Overview of Breastfeeding and Foremilk

Mother breastfeeding baby
Getty Images Credit:  Camille Tokerud 

Foremilk is the breast milk your baby gets at the beginning of each feeding when your breasts are full. Foremilk is high in lactose (milk sugar) and low in fat and calories. It's thin, watery, and it looks white or bluish.

Foremilk, Hindmilk, and Alternating Breasts

When you place your baby on your breast to start breastfeeding, she begins to drink foremilk. As your baby nurses, the low-fat foremilk slowly changes over to high-fat, high-calorie breast milk called hindmilk. Then, when your baby stops breastfeeding on the first side and you switch to the other breast, your baby once again starts drinking foremilk. The amount of hindmilk your baby gets on the second side depends on how long your baby nurses on that side. If your baby drains both breasts each time he breastfeeds, he will get both foremilk and hindmilk from both breasts.

Overabundant Milk Supply and Too Much Foremilk

If you have an overabundant supply of breast milk, you can have an excessive amount of foremilk. This is especially true if you offer both breasts each time you breastfeed because your baby will get mostly foremilk on the first side, then switch over to the other side and get even more foremilk. Since your breast milk doesn't change into hindmilk until a few minutes into the feeding, if you have an oversupply of breast milk it's better to let your baby fully drain one breast to get some of the hindmilk before switching over to the other breast.

What's so Bad About Getting Too Much Foremilk?

Foremilk is thinner and may fill your baby up but not satisfy him for very long. Babies who drink only foremilk tend to nurse more often, and they can end up overeating

Too much foremilk is also believed to cause stomach and gastrointestinal (GI) issues in babies. The extra sugar from all that foremilk can cause symptoms such as gas, abdominal pain, irritability, crying, and loose, green bowel movements. You may even think that your baby has colic.

What Can You Do if Your Baby Is Getting Too Much Foremilk?

If you have an overabundant milk supply and your baby is showing signs of too much foremilk, you want to attempt to get your baby to take more hindmilk at each feeding. Along with speaking to your baby's doctor, here's how you can try to correct this situation:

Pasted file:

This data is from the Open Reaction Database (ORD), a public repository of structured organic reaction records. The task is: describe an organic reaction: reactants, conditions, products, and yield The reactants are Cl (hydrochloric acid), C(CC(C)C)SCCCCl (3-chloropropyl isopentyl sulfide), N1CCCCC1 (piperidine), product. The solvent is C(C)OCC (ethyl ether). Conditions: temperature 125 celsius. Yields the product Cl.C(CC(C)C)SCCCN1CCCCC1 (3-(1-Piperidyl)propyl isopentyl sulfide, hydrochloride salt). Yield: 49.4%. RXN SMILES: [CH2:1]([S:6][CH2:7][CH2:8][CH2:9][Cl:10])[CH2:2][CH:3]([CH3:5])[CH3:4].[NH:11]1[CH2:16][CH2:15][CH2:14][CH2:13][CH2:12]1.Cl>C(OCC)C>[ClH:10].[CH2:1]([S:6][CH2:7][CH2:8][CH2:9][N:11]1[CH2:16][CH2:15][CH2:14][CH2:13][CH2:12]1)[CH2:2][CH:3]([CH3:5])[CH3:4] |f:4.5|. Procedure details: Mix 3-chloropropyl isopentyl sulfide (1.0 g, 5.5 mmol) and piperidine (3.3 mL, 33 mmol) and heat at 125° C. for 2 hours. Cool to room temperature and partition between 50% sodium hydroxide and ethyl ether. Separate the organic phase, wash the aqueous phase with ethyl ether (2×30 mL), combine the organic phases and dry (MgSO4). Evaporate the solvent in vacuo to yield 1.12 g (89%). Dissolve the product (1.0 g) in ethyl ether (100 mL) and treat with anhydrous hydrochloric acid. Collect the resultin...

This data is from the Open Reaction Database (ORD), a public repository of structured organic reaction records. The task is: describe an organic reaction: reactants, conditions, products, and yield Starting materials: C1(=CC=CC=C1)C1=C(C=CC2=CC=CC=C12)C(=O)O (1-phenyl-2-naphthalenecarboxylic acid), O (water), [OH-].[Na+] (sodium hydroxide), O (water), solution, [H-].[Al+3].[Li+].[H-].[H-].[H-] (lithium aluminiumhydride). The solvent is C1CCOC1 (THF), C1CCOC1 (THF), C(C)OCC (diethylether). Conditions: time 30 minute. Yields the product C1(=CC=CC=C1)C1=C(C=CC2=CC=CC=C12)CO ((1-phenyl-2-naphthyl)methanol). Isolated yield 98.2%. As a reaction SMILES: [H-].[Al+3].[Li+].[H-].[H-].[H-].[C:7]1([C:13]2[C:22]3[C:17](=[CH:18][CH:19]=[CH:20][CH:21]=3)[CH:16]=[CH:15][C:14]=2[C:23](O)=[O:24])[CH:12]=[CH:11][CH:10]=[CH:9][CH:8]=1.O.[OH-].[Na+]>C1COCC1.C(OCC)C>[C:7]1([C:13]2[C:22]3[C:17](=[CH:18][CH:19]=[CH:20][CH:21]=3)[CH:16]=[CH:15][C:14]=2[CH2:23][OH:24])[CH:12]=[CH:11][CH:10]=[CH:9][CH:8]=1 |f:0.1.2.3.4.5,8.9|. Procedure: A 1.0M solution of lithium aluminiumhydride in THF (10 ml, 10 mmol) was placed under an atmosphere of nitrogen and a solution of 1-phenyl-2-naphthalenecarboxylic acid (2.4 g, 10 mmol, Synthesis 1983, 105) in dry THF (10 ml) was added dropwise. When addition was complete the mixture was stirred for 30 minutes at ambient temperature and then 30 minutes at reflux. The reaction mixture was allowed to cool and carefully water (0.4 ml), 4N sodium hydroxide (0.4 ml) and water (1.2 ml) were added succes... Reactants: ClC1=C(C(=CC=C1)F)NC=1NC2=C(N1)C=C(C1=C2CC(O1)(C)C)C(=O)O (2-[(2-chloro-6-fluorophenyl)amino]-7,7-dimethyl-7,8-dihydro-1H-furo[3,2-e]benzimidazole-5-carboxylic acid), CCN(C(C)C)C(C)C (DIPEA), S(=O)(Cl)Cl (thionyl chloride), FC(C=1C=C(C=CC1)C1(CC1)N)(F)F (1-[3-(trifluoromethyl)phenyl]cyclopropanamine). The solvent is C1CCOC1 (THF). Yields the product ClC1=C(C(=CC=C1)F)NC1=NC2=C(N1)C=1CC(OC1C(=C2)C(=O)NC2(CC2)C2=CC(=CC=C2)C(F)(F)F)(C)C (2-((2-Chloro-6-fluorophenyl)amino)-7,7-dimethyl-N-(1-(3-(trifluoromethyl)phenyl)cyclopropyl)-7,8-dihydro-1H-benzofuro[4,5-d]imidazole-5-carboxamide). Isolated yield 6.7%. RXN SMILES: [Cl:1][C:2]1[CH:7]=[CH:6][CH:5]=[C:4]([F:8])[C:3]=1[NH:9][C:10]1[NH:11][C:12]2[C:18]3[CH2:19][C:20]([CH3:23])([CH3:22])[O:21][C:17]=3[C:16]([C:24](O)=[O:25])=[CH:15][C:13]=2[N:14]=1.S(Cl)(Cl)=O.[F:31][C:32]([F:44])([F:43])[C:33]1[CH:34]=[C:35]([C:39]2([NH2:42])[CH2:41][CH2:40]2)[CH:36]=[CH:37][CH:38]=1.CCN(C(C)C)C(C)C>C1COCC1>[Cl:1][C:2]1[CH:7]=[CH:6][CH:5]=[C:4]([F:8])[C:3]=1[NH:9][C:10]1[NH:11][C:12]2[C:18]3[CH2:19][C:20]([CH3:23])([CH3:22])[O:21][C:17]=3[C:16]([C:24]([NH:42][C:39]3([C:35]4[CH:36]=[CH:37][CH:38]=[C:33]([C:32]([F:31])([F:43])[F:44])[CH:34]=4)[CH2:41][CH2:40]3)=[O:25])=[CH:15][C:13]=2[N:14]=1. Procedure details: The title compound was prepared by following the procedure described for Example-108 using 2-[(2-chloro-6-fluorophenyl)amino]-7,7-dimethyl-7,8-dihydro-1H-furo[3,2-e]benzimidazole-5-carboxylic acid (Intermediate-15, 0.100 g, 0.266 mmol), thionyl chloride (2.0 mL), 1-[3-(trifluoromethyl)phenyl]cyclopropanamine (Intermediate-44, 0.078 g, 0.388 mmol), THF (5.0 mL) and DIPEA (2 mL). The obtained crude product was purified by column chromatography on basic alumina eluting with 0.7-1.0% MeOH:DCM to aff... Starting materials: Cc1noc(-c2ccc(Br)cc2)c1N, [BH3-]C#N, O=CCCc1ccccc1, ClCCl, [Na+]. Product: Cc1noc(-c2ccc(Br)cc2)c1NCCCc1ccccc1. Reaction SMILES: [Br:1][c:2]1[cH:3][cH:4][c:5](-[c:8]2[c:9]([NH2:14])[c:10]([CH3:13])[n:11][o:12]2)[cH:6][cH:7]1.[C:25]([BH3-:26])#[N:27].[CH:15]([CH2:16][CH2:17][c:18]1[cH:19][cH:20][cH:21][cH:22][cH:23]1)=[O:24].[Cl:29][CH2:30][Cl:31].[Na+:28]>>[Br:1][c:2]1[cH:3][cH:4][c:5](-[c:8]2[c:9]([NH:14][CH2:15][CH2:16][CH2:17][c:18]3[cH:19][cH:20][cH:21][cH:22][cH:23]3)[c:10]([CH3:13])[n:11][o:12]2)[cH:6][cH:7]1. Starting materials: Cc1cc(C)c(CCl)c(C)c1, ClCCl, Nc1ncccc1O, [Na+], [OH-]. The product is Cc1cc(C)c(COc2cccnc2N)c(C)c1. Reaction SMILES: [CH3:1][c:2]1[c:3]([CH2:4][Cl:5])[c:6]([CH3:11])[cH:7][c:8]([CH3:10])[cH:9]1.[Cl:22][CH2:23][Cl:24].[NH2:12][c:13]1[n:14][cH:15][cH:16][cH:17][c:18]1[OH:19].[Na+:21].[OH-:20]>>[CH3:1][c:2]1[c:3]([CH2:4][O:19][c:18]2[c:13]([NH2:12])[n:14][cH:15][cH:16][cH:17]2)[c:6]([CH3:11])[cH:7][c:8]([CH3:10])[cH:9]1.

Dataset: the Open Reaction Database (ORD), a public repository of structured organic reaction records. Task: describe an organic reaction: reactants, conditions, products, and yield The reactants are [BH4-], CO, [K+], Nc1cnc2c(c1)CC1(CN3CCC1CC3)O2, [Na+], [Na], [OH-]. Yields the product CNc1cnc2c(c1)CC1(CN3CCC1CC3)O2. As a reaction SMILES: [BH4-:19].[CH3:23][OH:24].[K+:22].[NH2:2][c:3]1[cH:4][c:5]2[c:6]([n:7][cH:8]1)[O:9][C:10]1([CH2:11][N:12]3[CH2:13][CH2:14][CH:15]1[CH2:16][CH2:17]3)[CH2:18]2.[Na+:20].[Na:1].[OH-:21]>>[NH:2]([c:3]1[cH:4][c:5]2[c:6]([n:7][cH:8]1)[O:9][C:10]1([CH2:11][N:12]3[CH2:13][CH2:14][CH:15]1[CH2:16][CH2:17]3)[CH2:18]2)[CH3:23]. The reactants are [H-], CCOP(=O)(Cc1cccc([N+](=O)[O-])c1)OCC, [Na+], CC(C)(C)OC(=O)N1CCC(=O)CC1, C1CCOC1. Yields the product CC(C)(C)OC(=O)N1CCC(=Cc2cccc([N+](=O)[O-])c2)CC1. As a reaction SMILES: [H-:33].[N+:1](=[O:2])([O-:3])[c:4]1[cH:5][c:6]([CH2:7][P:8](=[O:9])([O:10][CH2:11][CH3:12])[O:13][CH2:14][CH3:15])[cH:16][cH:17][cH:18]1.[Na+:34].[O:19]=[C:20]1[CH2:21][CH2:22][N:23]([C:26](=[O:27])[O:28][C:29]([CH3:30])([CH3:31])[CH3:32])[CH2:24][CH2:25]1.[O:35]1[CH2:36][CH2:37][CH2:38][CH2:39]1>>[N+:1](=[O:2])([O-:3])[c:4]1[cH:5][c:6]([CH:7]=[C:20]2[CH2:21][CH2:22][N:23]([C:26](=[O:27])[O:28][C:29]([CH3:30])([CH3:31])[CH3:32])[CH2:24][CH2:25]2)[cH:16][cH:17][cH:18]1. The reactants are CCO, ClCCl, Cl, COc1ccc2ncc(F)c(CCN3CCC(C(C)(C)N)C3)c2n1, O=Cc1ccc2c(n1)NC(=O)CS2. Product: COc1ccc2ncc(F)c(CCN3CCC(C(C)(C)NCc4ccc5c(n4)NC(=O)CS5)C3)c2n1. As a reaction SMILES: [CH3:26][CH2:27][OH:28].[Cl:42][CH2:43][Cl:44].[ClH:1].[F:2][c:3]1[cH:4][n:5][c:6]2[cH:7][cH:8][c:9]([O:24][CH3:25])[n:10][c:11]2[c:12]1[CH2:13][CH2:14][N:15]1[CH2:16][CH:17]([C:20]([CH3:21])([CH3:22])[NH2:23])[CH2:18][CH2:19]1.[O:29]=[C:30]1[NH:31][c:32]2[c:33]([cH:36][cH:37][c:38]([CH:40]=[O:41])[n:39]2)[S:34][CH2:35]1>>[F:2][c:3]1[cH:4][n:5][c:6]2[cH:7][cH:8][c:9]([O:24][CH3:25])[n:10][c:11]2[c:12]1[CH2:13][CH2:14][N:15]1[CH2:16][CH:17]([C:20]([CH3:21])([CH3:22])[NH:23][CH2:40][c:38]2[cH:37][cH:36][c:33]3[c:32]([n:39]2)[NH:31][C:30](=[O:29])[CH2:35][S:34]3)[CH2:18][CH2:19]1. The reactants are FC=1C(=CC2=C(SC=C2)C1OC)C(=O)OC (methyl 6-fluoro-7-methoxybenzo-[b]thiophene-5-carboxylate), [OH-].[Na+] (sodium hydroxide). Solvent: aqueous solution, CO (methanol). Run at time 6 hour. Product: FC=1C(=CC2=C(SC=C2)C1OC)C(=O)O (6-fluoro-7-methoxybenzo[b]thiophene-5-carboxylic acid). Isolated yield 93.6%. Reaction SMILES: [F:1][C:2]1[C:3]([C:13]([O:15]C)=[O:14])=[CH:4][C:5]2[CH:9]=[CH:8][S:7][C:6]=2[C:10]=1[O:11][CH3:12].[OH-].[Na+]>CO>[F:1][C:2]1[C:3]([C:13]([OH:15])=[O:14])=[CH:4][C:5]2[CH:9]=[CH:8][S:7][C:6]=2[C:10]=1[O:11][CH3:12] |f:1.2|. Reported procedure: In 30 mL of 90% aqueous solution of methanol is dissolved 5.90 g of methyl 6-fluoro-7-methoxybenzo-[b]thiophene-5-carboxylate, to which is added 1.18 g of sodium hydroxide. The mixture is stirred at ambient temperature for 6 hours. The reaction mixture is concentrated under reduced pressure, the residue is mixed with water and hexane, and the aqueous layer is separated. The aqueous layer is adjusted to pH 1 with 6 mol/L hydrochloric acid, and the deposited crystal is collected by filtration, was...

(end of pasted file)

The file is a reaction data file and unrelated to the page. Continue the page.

1. Pump or express some foremilk out of your breasts for a minute or two before you begin breastfeeding. By removing some of the foremilk in advance, you can help your baby get to your hindmilk during the feeding. Pumping before breastfeeding also helps to soften the breasts and slow down a fast flow of breast milk. Hard breasts and a fast flow are other common issues that occur with overabundant milk supply.
  2. Breastfeed from only one side during each feeding. When you nurse from only one side, your baby will get foremilk at the beginning of the feeding and continue on that same side to get the high-calorie, filling hindmilk at the end of the feeding.
  3. Let your baby stay on the first side for as long as she wants. Don't set a time limit for your baby to breastfeed. Let your baby stay at the breast for as long as it takes for her to feel full and satisfied.
  4. If, after a feeding, your baby begins to cry or show signs of hunger in a short period of time, place your baby back on the same breast that you just breastfed on. Your baby will get more hindmilk if you put your baby back on the breast that he just nursed on. If you switch to the other breast, your baby will get once again get foremilk.

    If you have any questions or concerns about breastfeeding and foremilk, talk to your doctor, your baby's doctor, a lactation consultant or a local breastfeeding group for more information and assistance. 

    Was this page helpful?

    Article Sources

    • Lawrence, RA, Lawrence, RM. Breastfeeding: A Guide For The Medical Profession Seventh Edition. Mosby. 2011.

    • Riordan, J, Wambach, K. Breastfeeding and Human Lactation Fourth Edition. Jones and Bartlett Learning. 2014.

    • American Academy of Pediatrics. New Mother’s Guide To Breastfeeding. Bantam Books. New York. 2011.